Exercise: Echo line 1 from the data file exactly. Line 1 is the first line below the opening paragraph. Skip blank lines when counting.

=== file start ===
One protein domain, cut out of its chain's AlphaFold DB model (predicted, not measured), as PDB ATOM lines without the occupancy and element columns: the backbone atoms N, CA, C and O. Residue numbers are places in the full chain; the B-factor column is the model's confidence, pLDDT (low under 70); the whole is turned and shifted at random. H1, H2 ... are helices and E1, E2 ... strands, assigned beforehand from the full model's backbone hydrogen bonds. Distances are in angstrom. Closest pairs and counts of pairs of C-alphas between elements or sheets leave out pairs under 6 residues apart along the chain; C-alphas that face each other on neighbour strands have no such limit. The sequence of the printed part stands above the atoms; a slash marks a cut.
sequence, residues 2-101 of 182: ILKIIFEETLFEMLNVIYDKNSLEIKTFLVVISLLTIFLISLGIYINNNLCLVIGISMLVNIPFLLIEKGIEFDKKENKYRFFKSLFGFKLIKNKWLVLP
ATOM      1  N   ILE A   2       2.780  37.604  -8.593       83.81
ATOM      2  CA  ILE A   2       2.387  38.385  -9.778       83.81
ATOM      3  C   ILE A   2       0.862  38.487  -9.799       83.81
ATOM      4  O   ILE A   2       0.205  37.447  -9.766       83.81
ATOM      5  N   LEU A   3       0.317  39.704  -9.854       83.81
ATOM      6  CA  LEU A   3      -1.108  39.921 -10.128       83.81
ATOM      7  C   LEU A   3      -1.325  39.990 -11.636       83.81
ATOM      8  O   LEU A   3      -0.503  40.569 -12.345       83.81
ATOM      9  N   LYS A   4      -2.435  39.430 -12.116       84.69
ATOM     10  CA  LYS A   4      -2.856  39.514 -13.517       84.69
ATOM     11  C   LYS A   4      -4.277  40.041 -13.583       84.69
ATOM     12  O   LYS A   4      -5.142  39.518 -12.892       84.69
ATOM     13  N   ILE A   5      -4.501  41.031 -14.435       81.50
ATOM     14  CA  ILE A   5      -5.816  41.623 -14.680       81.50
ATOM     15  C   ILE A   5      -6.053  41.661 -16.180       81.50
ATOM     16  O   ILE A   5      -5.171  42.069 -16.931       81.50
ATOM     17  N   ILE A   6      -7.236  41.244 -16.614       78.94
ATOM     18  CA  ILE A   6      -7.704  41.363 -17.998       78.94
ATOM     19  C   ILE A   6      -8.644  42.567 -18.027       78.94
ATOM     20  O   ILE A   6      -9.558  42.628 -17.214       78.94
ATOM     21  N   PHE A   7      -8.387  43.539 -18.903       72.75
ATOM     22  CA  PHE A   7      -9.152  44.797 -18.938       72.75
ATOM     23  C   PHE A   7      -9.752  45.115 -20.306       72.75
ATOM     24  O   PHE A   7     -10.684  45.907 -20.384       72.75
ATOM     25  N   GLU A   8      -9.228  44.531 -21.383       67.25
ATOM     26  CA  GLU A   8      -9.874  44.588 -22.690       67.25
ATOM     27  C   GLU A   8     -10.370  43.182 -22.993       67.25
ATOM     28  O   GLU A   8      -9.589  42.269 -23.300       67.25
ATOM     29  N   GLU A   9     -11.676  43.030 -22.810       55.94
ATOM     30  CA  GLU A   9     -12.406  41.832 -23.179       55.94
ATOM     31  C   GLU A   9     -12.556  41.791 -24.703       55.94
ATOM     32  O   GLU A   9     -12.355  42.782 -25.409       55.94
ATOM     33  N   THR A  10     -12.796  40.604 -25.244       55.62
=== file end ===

sequence, residues 2-101 of 182: ILKIIFEETLFEMLNVIYDKNSLEIKTFLVVISLLTIFLISLGIYINNNLCLVIGISMLVNIPFLLIEKGIEFDKKENKYRFFKSLFGFKLIKNKWLVLP